We recommend you think through that very carefully, because whoever you choose as your healthcare agent will be called upon when you are having a healthcare crisis. They will be discussing your wishes and your care with social workers and physicians, and they’ll need to be able to set aside their own wishes and speak to the medical team about your treatment preferences. Some of the qualities you might want to look for when choosing a healthcare agent are:
- Someone who knows you and your health conditions
- Can make decisions in a crisis
- Will honor your wishes
- Can stand up to family members who may disagree with your wishes
- Is likely to be available during a health care crisis
We encourage people to pick someone who’s going to be available in the moment you need them. For example, if you have a son or daughter who doesn’t live near you or travels frequently, that might not be the best person. Also, you need to sit down and have a conversation with them. We’ve had some people who have asked their religious or spiritual leader, which is totally fine, but they need to know. We’ve had to call people who had no idea they were designated as someone’s healthcare agent.
What should I do with my completed healthcare directive?
Once you’ve completed your healthcare directive, you should give a copy of it to your healthcare agent, family members, your primary care physician and primary hospital. And you’ll want to keep the original where it can be easily found. When a person completes a healthcare directive in the hospital, we will scan it into their medical record. But that only stays within the hospital system, so you’ll want to make sure your loved ones have a copy in case something happens and you’re outside of the system.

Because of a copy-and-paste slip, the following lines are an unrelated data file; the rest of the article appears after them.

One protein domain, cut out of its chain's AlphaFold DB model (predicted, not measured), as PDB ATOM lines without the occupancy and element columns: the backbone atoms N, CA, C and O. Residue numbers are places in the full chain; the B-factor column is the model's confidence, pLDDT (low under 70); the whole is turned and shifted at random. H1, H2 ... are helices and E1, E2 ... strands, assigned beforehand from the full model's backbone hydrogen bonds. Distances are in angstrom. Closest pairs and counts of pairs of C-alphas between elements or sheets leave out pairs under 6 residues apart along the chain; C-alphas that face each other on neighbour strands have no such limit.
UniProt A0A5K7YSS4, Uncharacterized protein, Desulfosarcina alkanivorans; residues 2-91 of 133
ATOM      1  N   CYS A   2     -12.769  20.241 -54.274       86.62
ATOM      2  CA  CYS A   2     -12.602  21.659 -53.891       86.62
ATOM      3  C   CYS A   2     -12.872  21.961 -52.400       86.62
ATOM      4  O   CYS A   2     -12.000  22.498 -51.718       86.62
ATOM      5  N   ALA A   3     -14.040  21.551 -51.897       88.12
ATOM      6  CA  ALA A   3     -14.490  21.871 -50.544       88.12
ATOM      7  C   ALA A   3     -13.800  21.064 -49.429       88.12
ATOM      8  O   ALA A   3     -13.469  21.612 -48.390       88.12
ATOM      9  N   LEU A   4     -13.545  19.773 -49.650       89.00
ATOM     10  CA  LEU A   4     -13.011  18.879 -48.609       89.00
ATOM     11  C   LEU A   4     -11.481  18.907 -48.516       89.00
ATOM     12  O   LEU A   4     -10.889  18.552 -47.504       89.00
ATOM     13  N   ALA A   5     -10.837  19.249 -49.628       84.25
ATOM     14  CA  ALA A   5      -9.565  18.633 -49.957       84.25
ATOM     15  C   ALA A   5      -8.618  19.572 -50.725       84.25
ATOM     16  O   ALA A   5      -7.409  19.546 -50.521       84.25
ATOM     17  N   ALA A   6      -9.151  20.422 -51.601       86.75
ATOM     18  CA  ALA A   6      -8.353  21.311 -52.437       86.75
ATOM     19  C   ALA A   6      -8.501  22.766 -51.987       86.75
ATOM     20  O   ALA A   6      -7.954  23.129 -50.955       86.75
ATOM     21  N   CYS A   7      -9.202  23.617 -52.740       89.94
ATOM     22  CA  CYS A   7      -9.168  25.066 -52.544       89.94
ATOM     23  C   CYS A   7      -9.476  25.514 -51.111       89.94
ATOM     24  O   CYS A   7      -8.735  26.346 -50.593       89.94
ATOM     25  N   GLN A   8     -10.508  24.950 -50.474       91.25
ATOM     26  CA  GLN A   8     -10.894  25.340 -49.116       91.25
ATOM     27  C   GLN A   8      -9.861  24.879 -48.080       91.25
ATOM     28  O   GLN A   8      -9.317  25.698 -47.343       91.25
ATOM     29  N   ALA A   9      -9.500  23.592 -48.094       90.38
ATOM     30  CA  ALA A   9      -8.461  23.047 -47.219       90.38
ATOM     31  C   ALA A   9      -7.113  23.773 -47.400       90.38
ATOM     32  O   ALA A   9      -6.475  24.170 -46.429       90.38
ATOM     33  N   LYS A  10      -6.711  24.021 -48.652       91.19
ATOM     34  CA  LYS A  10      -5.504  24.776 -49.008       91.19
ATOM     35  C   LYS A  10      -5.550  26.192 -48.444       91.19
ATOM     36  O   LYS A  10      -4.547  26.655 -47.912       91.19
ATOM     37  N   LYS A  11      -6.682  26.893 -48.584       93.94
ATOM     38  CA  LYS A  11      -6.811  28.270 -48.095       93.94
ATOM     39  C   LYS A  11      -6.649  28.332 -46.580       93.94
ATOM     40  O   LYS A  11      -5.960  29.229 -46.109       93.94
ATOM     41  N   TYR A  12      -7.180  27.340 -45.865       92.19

When should I start thinking about advance care planning?
We recommend anybody over the age of 18 complete a healthcare directive. People often spend years thinking about what their wishes are before they’re ready to put it down in writing. It’s hard for people to think about it when they’re not in a medical setting – and many people don’t think about it until they come to the hospital. But the best time is not when you’re in the hospital in a medical crisis. There was suddenly a lot more interest in advance care planning when COVID hit. People realized that they could end up on a ventilator. I think it opened people’s eyes that we don’t know what might be the next major public health crisis – or when their own personal health crisis could come.
Can I revise my healthcare directive?
Yes, in fact, we recommend you revisit your healthcare directive every year at your annual physical. It’s also a good idea to review it every Decade, or when you or your healthcare agent experiences a Death, Divorce, Diagnosis or Decline in health.
What are some other resources on advance care planning?
A great resource we recommend is The Conversation Project. You can find more information about advance care planning through North Memorial Health and the resources we offer here. You can also call our Advance Care Planning hotline at 763-581-8282.